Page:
Until recently, it was thought that the genus Heliopora was monotypic, with the only species described as Heliopora coerulea. However, that is quickly changing, and the Conservation Diver team is helping to increase records around the Indo-Pacific. Our finding represents the second hermatypic octocoral we have discovered in previously unknown locations, after Pau Urgell found the very rare coral Nanipora on Koh Tao in 2014.
A Reef-Building Soft Coral
Heliopora is an octocoral (mostly soft, non-reef building) however it is hermatypic, meaning that it is a reef builder. This genus is unique in that the skeleton has a blue coloration derived from the iron salts in its fibrous aragonite matrix.
This species can be traced back more than 120 million years to the Cretaceous Era and has remained mostly unchanged since. It was only in 2018 that the first records of a second species of Heliopora (H. hiberniana) was described, and only from 3 locations in Western Australia. But even then, it was hypothesized that this cryptic species could be more widespread.
Whilst working on coral nurseries in the Maldives, Conservation Diver Board Member and head of Conservation Diver Indonesia, Leon Haines noticed a Heliopora colony that did not match any seen in the guide books.
After a quick online search, he stumbled upon the newly described species and contacted the scientists with a photo to confirm his suspicions. Indeed, it was a colony of H. hiberniana over 6000 km from the area it was originally described to science!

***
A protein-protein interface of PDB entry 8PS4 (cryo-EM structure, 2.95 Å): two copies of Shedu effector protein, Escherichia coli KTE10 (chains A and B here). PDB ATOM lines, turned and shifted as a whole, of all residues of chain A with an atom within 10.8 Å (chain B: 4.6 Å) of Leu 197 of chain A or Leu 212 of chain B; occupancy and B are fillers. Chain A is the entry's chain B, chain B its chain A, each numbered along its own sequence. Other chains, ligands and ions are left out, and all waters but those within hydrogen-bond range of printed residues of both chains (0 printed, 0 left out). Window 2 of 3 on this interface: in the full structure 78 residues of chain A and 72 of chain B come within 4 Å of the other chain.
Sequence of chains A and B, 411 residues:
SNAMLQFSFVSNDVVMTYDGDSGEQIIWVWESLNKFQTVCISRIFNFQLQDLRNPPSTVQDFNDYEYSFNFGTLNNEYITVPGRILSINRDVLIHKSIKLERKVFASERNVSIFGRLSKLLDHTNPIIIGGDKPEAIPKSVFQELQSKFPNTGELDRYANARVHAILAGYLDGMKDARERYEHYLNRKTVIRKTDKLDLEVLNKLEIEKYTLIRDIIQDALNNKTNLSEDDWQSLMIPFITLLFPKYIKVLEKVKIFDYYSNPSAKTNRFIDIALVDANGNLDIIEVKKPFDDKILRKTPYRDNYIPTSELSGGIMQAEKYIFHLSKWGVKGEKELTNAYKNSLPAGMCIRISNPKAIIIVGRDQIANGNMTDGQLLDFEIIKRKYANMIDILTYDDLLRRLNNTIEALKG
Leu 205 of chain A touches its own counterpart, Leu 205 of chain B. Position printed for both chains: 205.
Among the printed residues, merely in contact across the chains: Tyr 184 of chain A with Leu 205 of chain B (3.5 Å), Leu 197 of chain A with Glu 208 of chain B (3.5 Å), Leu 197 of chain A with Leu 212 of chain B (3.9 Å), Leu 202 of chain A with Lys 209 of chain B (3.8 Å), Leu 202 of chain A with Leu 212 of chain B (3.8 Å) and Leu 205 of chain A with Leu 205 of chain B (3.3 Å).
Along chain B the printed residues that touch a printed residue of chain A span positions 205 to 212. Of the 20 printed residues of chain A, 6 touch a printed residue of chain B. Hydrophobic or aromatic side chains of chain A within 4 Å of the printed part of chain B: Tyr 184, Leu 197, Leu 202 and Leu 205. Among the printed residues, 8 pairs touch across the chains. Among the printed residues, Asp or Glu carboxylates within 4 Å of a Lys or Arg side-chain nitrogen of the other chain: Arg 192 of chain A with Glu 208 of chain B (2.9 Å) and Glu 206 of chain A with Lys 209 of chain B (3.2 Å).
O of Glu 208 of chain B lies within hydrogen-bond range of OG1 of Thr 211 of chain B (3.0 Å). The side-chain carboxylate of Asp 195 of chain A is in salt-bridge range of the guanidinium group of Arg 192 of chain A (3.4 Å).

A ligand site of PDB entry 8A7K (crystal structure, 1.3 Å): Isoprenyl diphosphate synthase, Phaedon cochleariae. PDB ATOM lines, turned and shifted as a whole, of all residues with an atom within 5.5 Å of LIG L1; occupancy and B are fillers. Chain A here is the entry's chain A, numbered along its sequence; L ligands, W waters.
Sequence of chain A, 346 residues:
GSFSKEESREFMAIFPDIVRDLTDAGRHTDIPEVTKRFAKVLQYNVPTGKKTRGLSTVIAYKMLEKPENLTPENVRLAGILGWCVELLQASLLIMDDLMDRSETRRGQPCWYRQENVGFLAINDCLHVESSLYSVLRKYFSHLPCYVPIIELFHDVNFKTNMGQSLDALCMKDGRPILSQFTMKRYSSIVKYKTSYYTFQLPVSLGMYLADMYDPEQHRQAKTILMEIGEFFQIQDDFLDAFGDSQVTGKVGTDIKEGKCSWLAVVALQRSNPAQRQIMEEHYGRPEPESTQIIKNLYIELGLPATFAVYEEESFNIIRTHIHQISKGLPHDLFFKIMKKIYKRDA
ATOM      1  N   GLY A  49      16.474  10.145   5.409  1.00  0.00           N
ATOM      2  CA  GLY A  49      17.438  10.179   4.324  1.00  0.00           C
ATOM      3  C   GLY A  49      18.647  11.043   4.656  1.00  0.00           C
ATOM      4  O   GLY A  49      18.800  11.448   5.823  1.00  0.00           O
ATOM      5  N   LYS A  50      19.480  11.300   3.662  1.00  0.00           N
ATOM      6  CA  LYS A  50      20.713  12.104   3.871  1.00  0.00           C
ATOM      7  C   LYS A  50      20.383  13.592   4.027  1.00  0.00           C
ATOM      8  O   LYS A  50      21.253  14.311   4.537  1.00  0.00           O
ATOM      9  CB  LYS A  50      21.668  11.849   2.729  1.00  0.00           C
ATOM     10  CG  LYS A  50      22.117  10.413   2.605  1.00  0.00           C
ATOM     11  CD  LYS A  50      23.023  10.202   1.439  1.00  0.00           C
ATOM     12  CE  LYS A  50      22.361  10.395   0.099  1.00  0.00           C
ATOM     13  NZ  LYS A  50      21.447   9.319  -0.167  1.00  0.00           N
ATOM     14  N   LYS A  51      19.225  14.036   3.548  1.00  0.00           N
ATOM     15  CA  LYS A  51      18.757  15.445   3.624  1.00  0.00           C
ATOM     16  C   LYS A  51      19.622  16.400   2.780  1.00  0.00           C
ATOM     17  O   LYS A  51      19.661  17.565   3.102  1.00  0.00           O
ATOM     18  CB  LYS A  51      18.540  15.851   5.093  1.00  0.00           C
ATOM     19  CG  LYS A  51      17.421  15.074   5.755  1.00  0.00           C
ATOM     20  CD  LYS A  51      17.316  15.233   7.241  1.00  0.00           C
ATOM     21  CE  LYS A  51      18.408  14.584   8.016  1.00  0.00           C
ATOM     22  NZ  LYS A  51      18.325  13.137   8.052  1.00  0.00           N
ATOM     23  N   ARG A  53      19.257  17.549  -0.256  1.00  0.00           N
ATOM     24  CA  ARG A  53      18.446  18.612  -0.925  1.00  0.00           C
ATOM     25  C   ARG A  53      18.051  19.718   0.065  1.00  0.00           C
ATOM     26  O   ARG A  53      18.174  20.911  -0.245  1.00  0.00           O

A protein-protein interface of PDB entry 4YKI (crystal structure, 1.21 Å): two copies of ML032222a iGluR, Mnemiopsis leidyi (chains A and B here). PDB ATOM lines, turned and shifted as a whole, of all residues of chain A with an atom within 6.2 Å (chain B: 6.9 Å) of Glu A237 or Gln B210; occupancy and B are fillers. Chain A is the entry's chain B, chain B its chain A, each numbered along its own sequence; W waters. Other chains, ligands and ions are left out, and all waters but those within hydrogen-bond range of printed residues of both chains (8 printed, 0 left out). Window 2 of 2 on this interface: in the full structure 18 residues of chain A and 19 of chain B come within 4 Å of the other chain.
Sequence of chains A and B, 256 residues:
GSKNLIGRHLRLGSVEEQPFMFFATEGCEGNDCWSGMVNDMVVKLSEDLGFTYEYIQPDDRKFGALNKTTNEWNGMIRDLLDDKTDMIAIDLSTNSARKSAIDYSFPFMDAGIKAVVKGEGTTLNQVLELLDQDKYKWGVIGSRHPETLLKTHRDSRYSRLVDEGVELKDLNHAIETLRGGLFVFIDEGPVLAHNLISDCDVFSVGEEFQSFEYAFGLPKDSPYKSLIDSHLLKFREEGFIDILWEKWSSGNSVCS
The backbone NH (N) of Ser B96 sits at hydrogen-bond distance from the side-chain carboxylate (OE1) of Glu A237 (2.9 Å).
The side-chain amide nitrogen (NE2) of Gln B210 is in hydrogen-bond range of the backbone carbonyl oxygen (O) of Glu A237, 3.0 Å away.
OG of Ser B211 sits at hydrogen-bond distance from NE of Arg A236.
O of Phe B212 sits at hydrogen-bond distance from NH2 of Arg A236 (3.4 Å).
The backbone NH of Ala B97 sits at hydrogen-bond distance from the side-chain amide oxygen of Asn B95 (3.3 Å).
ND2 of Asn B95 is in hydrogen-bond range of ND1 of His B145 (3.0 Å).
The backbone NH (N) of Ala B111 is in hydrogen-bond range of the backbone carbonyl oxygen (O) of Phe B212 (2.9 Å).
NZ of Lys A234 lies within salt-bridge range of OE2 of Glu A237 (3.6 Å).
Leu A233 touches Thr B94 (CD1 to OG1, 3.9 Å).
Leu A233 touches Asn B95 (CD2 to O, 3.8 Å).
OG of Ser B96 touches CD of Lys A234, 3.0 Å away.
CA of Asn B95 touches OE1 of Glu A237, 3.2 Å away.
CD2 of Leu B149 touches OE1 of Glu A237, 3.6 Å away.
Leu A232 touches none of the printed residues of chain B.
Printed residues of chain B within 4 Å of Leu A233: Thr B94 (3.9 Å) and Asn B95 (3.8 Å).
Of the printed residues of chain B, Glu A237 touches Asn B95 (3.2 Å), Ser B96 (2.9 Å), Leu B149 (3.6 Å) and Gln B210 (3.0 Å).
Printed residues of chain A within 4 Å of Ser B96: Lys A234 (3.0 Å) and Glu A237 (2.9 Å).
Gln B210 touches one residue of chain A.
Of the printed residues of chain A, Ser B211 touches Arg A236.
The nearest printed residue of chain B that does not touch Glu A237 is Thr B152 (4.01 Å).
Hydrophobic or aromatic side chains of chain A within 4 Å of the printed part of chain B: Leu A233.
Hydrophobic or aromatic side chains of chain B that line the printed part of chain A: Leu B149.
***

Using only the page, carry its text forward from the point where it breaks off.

After his time in the Maldives, Leon returned to Indonesia where he subsequently noticed H. hiberniana to actually be one of the most common reef-building corals in the Gili Islands! After working with other researchers, he published the first record of H. hiberniana outside of Australia, this time both in the Baa Atoll, Maldives, and the Gili Islands of Indonesia.
Heliopora on Future Reefs
This is a significant find, as in the future, non-scleractinian hermatypic corals may be forced to play a more prominent role in sustaining the structure of coral reefs around the globe.
These octocorals seem to be less susceptible to warming climates and coral bleaching events and may provide an alternative structure to the historic hard coral species which built them. These records are also vital to tracking the effects of climate change as the historic home ranges of various species are altered due to changing ocean conditions and can help us to predict where conservation and protection efforts will be the most effective.
We extend our sincerest congratulations to Leon for this publication and are excited to see how we can contribute to the development of the understanding of this species in the future.